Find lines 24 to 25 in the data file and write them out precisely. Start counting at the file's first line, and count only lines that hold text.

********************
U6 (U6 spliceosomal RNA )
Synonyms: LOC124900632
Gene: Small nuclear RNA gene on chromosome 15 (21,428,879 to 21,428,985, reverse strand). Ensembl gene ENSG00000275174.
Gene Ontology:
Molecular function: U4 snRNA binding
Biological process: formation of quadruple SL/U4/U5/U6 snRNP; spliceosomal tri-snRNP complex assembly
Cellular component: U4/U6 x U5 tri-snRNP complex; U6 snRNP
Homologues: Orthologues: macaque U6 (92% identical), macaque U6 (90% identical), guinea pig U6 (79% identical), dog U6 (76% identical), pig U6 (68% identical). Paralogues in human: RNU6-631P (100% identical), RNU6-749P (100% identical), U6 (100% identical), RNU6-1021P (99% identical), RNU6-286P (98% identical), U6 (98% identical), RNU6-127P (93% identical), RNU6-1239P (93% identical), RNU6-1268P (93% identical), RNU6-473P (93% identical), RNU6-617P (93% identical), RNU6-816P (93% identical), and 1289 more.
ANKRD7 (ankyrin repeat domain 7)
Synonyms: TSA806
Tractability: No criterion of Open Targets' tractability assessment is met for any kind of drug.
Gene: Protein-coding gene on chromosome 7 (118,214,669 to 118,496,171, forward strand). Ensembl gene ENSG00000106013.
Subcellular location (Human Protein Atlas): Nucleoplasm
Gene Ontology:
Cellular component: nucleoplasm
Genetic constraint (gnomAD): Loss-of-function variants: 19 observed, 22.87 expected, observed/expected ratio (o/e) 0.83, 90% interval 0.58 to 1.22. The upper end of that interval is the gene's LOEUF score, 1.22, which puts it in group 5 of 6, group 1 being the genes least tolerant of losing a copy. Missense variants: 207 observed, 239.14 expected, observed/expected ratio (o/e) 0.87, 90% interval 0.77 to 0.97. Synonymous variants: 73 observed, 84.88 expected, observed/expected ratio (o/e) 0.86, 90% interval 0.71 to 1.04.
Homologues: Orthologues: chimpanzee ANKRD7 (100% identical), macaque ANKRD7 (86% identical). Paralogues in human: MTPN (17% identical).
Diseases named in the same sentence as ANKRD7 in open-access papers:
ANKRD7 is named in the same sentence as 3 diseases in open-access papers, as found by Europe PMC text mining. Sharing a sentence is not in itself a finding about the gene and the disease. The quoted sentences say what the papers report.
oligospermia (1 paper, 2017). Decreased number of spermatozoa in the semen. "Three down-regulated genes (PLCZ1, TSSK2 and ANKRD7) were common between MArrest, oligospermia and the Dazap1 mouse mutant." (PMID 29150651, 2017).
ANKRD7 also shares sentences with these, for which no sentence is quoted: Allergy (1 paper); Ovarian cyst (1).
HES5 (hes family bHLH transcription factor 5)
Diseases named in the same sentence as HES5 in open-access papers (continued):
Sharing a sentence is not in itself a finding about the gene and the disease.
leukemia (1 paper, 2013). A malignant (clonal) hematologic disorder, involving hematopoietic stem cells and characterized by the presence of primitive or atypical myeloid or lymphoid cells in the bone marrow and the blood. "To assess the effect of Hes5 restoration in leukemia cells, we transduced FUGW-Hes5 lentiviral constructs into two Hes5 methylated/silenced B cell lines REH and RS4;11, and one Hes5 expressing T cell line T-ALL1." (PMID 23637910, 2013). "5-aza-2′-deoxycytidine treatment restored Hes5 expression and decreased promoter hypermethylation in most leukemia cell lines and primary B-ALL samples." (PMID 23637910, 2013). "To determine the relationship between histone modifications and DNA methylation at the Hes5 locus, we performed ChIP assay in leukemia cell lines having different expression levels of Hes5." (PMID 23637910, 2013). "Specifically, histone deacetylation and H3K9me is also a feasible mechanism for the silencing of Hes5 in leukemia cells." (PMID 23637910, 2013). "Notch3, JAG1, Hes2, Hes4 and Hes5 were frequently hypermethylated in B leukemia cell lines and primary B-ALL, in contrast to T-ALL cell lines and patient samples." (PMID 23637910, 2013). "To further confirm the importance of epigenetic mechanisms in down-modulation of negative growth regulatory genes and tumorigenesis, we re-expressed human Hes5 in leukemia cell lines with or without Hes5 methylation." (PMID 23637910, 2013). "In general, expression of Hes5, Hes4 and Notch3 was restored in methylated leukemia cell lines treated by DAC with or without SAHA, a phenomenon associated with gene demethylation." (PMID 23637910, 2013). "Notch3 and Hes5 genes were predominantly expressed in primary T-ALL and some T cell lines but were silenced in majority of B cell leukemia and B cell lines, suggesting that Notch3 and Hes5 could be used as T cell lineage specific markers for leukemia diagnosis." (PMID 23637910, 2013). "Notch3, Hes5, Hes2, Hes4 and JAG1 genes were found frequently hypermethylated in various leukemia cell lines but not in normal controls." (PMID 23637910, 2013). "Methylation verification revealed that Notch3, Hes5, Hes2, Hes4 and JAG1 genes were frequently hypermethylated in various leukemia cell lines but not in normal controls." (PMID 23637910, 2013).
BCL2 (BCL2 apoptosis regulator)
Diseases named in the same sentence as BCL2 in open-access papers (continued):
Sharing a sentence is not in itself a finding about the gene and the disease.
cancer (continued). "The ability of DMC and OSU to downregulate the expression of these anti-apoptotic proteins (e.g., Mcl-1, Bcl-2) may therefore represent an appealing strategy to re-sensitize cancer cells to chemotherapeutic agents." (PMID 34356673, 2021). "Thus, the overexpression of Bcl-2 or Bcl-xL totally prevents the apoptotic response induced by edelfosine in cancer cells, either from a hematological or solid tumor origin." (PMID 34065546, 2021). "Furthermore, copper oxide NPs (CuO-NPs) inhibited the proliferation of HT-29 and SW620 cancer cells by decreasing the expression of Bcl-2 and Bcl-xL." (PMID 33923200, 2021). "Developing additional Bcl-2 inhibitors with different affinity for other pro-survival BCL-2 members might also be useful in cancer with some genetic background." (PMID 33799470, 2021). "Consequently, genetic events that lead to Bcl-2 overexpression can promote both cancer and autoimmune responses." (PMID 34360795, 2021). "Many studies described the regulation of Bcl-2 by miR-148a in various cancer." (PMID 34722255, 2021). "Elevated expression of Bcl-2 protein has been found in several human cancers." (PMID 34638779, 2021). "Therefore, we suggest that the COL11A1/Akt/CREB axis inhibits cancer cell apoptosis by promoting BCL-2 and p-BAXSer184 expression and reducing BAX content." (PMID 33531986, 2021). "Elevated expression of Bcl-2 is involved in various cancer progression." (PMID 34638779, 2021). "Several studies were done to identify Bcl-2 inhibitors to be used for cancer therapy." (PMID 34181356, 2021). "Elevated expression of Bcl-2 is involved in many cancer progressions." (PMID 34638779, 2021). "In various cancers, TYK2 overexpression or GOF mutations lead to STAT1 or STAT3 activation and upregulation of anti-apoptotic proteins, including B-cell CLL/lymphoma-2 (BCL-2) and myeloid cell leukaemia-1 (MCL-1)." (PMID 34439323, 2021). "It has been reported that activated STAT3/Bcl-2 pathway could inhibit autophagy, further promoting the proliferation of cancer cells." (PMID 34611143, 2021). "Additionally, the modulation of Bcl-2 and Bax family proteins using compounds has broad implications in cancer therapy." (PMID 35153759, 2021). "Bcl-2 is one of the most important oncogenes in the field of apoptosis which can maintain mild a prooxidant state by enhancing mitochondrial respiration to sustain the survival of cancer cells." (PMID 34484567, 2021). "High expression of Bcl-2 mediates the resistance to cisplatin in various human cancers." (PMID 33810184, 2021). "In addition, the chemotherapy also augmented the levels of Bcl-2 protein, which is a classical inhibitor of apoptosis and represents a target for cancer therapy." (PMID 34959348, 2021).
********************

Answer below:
Sharing a sentence is not in itself a finding about the gene and the disease.
leukemia (1 paper, 2013). A malignant (clonal) hematologic disorder, involving hematopoietic stem cells and characterized by the presence of primitive or atypical myeloid or lymphoid cells in the bone marrow and the blood. "To assess the effect of Hes5 restoration in leukemia cells, we transduced FUGW-Hes5 lentiviral constructs into two Hes5 methylated/silenced B cell lines REH and RS4;11, and one Hes5 expressing T cell line T-ALL1." (PMID 23637910, 2013). "5-aza-2′-deoxycytidine treatment restored Hes5 expression and decreased promoter hypermethylation in most leukemia cell lines and primary B-ALL samples." (PMID 23637910, 2013). "To determine the relationship between histone modifications and DNA methylation at the Hes5 locus, we performed ChIP assay in leukemia cell lines having different expression levels of Hes5." (PMID 23637910, 2013). "Specifically, histone deacetylation and H3K9me is also a feasible mechanism for the silencing of Hes5 in leukemia cells." (PMID 23637910, 2013). "Notch3, JAG1, Hes2, Hes4 and Hes5 were frequently hypermethylated in B leukemia cell lines and primary B-ALL, in contrast to T-ALL cell lines and patient samples." (PMID 23637910, 2013). "To further confirm the importance of epigenetic mechanisms in down-modulation of negative growth regulatory genes and tumorigenesis, we re-expressed human Hes5 in leukemia cell lines with or without Hes5 methylation." (PMID 23637910, 2013). "In general, expression of Hes5, Hes4 and Notch3 was restored in methylated leukemia cell lines treated by DAC with or without SAHA, a phenomenon associated with gene demethylation." (PMID 23637910, 2013). "Notch3 and Hes5 genes were predominantly expressed in primary T-ALL and some T cell lines but were silenced in majority of B cell leukemia and B cell lines, suggesting that Notch3 and Hes5 could be used as T cell lineage specific markers for leukemia diagnosis." (PMID 23637910, 2013). "Notch3, Hes5, Hes2, Hes4 and JAG1 genes were found frequently hypermethylated in various leukemia cell lines but not in normal controls." (PMID 23637910, 2013). "Methylation verification revealed that Notch3, Hes5, Hes2, Hes4 and JAG1 genes were frequently hypermethylated in various leukemia cell lines but not in normal controls." (PMID 23637910, 2013).